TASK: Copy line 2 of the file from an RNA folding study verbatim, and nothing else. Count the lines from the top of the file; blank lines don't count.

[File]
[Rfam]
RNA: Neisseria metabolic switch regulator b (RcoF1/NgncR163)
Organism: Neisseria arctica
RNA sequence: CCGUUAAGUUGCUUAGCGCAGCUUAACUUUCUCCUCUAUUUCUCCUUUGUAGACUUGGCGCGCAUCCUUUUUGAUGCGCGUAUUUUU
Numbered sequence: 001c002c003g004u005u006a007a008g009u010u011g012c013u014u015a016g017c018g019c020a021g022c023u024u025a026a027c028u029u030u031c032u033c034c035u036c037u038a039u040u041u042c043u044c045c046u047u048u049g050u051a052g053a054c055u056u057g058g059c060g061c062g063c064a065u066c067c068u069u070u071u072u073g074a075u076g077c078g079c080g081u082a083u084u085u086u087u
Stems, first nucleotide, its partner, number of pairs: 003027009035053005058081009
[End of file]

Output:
RNA: Neisseria metabolic switch regulator b (RcoF1/NgncR163)